Jun-27-17  Marmot PFL: I believe that Kasparov did say Karpov would beat Fischer, after seeing the 1992 Fischer-Spassky match which he thought was very badly played.
Jun-28-17  Muttley101: Kasparov's comments about the 1992 Fischer Spassky match were pretty dismissive (calling both "dinosaurs" and saying any 2700 player would have beaten Fischer).

Well, a couple of things.

1) check out Fischer's rating performance for beating Spassky.

2) Kasparov annotated the first game, Fischer pointed out that one of Kasparov's suggestions lost out of hand (either get mated or drop a piece, I think), missing the tactics that Fischer had seen in the game.

In the 1990s, after not playing for 20 years in international chess, Fischer still saw things Kasparov missed.

If only they had played. Chess, Karpov and Fischer would have all won, even if Fischer had lost.

Jun-28-17
Premium Chessgames Member
  perfidious: <keypusher....The tirelessness of Fischer fanatics on behalf of their recalcitrant hero is really quite enervating. We'll never know what would have happened in a Fischer-Karpov match, because Fischer quit. Get over it.>

I'll sign that.

Jun-28-17  Petrosianic: <Muttley101>:

<1) check out Fischer's rating performance for beating Spassky.>

It was about 2640, which seems to support the claim.

Jun-28-17  parmetd: Although do keep in mind that Kasparov is not an unbiased party in that matter either.
Jun-28-17
Premium Chessgames Member
  thegoodanarchist: Now I know that I can play like Karpov!
Jun-28-17  Howard: Inside Chess, as I recall, gave Fischer's performance rating for the "rematch", but I don't recall exactly what it was.

But, it did state that if the match had been FIDE-rated, Spassky would have picked up enough points to place him around 20th in the world!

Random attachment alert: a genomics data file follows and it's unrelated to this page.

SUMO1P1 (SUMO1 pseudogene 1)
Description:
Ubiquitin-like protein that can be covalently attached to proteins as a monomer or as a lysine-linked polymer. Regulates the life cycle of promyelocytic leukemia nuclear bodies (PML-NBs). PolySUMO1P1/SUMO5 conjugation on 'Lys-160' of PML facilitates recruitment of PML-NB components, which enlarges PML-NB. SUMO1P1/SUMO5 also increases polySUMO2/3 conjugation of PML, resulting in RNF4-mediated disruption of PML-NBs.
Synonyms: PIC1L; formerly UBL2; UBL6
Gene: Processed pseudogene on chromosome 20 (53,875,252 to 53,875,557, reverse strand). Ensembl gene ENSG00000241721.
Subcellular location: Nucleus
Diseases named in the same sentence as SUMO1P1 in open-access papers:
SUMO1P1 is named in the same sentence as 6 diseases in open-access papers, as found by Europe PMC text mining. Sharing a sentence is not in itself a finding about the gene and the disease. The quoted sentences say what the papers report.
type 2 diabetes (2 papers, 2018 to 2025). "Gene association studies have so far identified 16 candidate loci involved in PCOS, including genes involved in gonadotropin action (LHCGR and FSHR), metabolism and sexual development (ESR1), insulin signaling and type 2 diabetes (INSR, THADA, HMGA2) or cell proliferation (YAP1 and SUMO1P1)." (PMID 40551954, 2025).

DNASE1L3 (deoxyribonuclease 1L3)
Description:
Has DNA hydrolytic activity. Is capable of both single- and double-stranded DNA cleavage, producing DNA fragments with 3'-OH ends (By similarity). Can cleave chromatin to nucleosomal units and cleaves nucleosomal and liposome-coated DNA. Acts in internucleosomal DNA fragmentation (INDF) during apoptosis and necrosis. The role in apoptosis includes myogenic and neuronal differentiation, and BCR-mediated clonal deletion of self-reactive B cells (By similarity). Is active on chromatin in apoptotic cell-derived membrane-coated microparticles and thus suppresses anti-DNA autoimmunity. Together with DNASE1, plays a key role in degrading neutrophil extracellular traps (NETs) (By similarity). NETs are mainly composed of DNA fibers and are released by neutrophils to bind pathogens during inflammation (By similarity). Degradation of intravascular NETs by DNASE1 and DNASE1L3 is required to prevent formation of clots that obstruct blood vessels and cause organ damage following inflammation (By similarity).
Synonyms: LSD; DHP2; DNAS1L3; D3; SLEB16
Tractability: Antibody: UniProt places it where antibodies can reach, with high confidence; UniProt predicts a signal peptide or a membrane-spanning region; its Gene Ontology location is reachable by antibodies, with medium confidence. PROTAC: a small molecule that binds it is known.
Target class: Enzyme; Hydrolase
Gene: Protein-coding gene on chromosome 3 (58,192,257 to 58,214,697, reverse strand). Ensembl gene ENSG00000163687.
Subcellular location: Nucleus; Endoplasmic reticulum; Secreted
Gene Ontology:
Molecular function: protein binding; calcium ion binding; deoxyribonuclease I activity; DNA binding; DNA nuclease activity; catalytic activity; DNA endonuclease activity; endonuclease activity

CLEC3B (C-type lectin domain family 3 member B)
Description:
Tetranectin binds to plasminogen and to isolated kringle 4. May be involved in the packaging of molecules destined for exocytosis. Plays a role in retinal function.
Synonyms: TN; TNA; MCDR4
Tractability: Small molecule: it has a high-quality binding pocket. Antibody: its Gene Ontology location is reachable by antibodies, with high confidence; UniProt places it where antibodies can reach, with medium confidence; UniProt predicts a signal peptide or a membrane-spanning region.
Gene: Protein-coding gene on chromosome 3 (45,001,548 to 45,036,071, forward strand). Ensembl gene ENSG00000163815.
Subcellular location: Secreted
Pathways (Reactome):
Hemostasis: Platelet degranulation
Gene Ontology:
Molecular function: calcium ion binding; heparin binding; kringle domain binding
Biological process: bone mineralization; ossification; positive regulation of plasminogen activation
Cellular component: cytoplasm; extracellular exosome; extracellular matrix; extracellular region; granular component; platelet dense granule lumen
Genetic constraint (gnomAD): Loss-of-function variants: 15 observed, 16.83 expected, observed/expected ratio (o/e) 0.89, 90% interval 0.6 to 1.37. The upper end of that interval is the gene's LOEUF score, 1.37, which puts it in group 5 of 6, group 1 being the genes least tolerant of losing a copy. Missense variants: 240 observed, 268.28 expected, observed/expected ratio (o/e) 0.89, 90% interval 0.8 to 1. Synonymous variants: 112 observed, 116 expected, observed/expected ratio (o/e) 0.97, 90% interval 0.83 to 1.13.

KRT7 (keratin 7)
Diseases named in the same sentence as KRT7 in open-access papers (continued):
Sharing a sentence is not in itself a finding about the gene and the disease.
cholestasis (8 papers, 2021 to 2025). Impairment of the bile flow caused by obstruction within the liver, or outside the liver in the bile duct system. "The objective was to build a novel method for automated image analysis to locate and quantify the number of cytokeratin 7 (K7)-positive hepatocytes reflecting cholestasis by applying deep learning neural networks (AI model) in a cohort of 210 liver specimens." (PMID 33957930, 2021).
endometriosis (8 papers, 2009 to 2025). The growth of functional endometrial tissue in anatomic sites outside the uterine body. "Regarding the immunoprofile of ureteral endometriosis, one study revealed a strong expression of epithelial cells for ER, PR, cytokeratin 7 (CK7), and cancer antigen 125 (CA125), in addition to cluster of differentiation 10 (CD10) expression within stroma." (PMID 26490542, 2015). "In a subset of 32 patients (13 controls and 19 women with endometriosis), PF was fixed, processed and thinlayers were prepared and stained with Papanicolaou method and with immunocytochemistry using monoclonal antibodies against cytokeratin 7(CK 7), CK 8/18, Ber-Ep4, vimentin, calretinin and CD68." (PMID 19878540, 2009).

Apr-12-18
Premium Chessgames Member
  Korora: Okay. Where did you hide the real Anatoly Karpov?
Feb-23-20  Muttley101: "If I have seen further it is by standing on the shoulders of Giants." - Isaac Newton.

Whilst browsing chessgames today I came across a reference to this game (serendipity, I had been thinking of looking it up), and saw I had posted something. Completely forgot, though recently saw one can check for replies.

Anyway, I saw <Petrosianic> replied to me. Apologies, Petrosianic (like the name, incidentally- Petrosian one my all time favourites and one of the players I studied a great deal- scored more than a Mastermind contestant who chose him as his specialist subject :D but anyway)- I didn't see your post at the time, so although out of time, there's still a point worth clarifying.

Here's the thing: the appropriate comparison would be "any 2700 in 1992" if one is going to set the bar at 2700, not "any 2700" when Kasparov was writing MGP. So, how many were there in 1992?

3.

That's right, 3. Here's the FIDE rating list for January 1992:

January 1992 - FIDE Rating List
1 . Kasparov,Gary RUS : 2780
2 . Karpov,Anatoly RUS : 2725
3 . Ivanchuk,Vassily UKR : 2720
4 . Short,Nigel D ENG : 2685
5 . Anand,Viswanathan IND : 2670
6 . Gelfand,Boris BLR : 2665
7 . Kamsky,Gata USA : 2655
8 . Jussupow,Artur GER : 2655
9 . Salov,Valery RUS : 2655
10 . Shirov,Alexei ESP : 2655
11 . Bareev,Evgeny RUS : 2635
12 . Nikolic,Predrag BIH : 2635

So apart from himself and Karpov, only Ivanchuk was over 2700 at that point. And I agree, he'd have had to work hard on preparation to play them, though a pushover? I think not.

So Fischer would have been close to the top 10, his rating limited by the fact that he was playing someone rated in the 2500s (Spassky was 2545 if memory serves me right). Wins against 2600+ players, which was the 2700 of the early 1990s, would have put him higher in the rating list, and fwiw, I think he was capable of playing against all of them, though a plus score against the top 2/3 difficult.

I appreciate it is academic. But all the same, Fischer gets a lot of flak at times. It sometimes feels like he is treated as the 20th century equivalent of Morphy ("he would just be an ordinary player now", "modern players would beat him easily" type of thing) but imho, his legacy is remarkable with many beautiful games, and grasp of chess still world class in 1992.